Sunday, February 6, 2011

Bluesman Gary Moore Dies at 58

By Steve Evans

Blues fans are saddened by the news that former Thin Lizzy guitarist and renowned bluesman Gary Moore was found dead today in a hotel room in Spain. The Belfast-born Moore, 58, was a hard-rockin‘ founding member of Dublin band Skid Row before he hooked up with Thin Lizzy in 1973. He left after four months but rejoined in ’77 for the band's “Black Rose” album. Today, Thin Lizzy is best remembered for the classic-rock staple, “The Boys are Back in Town,” cut before Moore returned to the group. But Moore will always be remembered for his scorching blues-guitar work, a major influence on Stevie Ray Vaughan and a subsequent generation of musicians.

As a lifelong disciple of the blues and in memoriam to Moore, I’ve dredged the vaults and present my write-up of the bluesman’s gig at the 1990 Montreux Jazz Festival, part of the excellent Live at Montreux DVD series produced by Eagle Rock Entertainment. If you’re not hip to the Live at Montreux collection, you’re missing some of the greatest concerts ever committed to disc. This piece first appeared on

Bluesman Gary Moore seduces a Stratocaster

For the first time on DVD, Gary Moore and the Midnight Blues Band mark their premiere performance at the 1990 Montreux Jazz Festival. Though Moore has appeared at the festival many times since, this gig remains definitive: one hot night of mesmerizing music.

Moore was touring at the time in support of his album Still Got the Blues. This Montreux set features tracks from that CD, plus familiar gems like "Farther On Up the Road." Famed blues guitarist Albert Collins duels with Moore on three songs—with scorching results.

With incredible fretwork and musical instincts exceeded only by passion, Moore's playing holds its own with any contemporary bluesman—Clapton included. Yes, that's a big, bold statement, but the proof burns in digital immortality on this essential DVD. The hard rockin' Dubliner thunders through a 16-song set of furious blues and rock and roll, his vocals soaring across the soundstage in a superb 5.1 mix. From glorious anarchy and cocksure strutting, to aching lament, the man can surely sing them blues. Moore's mastery of the electric guitar is spellbinding. His white-hot chops weave around pin-point support from the Midnight Blues Band, who were hitting it tight that night with a hard set of soul-searing rhythm and full-tilt blues.

If you can sit still while Moore & Co. get off with Texas Strut you probably need defibrillation—or delivery of the last rites. Even the devil, his own bad self, would leave the stage weeping openly if he dared to match Moore chop for bone-crunching chop. Let's cut right to it: if you dig smokin' blues, this disc burns.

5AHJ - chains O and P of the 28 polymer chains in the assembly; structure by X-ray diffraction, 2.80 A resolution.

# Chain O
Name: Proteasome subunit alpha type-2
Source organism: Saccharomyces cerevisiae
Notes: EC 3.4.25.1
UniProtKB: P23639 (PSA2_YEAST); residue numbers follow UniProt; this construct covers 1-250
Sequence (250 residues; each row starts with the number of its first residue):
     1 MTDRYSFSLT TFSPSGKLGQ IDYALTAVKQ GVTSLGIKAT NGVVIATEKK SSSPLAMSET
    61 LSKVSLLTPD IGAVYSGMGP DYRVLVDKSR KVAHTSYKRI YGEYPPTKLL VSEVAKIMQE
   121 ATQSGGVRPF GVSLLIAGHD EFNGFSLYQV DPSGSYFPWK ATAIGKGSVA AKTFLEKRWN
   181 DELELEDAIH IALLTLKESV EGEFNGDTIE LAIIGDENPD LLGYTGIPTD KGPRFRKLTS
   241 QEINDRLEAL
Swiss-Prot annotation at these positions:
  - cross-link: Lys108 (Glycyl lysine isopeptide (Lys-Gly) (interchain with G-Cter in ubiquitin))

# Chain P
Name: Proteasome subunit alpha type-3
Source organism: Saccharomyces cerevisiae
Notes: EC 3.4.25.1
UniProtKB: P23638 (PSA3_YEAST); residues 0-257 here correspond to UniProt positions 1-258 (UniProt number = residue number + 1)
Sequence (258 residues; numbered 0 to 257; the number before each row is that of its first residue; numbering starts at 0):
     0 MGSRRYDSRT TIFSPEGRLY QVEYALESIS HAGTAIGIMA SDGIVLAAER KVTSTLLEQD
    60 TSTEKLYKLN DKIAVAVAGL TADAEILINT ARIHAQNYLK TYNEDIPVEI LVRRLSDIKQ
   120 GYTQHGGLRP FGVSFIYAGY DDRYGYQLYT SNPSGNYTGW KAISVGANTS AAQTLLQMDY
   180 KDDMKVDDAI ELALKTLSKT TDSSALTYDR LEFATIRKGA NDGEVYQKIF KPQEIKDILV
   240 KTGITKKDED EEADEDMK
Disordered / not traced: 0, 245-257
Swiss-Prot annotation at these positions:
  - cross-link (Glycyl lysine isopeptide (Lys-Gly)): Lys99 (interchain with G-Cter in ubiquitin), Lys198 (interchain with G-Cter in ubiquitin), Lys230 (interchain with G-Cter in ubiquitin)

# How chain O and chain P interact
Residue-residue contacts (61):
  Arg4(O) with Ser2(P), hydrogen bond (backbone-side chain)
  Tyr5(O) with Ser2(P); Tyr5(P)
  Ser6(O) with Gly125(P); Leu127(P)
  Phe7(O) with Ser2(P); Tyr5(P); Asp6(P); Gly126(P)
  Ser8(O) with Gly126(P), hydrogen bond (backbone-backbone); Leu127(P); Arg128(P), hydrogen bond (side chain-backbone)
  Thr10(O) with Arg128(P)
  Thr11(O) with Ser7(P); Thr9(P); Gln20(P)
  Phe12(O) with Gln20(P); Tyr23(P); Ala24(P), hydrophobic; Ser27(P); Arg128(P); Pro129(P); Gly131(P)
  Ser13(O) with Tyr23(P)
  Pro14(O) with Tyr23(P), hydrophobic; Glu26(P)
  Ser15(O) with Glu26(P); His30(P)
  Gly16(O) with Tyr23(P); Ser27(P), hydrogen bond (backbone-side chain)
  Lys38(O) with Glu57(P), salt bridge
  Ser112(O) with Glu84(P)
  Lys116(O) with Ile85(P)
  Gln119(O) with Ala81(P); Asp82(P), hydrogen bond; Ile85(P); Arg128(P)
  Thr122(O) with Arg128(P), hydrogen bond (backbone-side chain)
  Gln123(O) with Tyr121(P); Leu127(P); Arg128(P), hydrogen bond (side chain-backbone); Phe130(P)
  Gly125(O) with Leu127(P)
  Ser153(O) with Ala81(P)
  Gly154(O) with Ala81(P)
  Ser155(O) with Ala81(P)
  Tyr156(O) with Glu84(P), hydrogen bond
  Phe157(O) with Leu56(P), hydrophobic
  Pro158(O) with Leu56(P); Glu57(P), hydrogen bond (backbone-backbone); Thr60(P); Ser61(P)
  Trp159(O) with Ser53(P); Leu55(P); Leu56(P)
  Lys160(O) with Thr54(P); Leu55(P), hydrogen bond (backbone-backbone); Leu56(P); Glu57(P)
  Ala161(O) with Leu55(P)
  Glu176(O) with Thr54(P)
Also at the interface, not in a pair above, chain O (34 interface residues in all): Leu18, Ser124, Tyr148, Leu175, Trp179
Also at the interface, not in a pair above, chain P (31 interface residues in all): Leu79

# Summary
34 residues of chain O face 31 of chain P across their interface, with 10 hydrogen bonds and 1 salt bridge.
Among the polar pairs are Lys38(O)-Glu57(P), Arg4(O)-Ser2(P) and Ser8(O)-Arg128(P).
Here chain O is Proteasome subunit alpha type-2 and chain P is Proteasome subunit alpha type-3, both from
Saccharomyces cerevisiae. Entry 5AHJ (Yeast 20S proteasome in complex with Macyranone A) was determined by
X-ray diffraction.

Looking for a point of reference? Fans of Robert Johnson, Stevie Ray Vaughan, Eric Clapton, B.B. King, even ZZ Top, will dance for funky joy and make obeisance to the guitar gods for delivering this DVD into their collection. Buy one and score another for a friend; you'll both thank me later.

The cinematography is superb. Forget all those music videos with a cut every 12 frames. Here, the camera dwells on Moore or individual members of the band for minutes at a time, drawing viewers deep into the music. This is a refreshing change from the sadly typical concert videos that detract from a musician's performance by imposing a machine gun editing pace. Perhaps that's the key difference. Some directors may feel the need to fall back on a lot of fast cuts and camera whoop-de-doo to distract viewers from weak musicianship and facile songs. Moore and his band are brilliant musicians with magic to share. Thank God they've shared it with us.

Set list:
• "Oh Pretty Woman"
• "Walking By Myself"
• "The Stumble"
• "All Your Love"
• "Midnight Blues"
• "You Don't Love Me"
• "Still Got the Blues"
• "Texas Strut"
• "Moving On"
• "Too Tired"
• "Cold Cold Feeling"
• "Farther On Up the Road"
• "King of the Blues"
• "Stop Messing Around"
• "The Blues Is Alright"
• "The Messiah Will Come Again"

Bonus Tracks (1997):
• "Out In The Fields"
• "Over the Hills"
• "Parisienne Walkways"

The video and sound are terrific. Extras are limited to three bonus tracks recorded seven years after the main performance on this disc.

As a standing order (please), the producers of concert discs are admonished to include the DVD equivalent of liner notes on their products. Fans will always welcome contextual information about the musicians, the performance and its place within their careers. Notes are also an inexpensive way to add value while fostering tremendous consumer goodwill.

And with that, I gotta scoot. It's time to get back to some serious blues de-luxe.

Cinema Uprising copyright c 2011 by Stephen B. Evans. All rights reserved.

Tuesday, January 25, 2011

Academy Announces 2011 Oscar Noms

By Steve Evans

The Academy of Motion Picture Arts and Sciences announced the 2011 Oscar nominations this morning. No big surprises in the noms, but some potentially serious upsets could be in the making on awards night Feb. 27.

Nominees in the main categories:

Best Picture: Black Swan, The Fighter, Inception, The Kids Are All Right, The King's Speech, 127 Hours, The Social Network, Toy Story 3, True Grit, Winter's Bone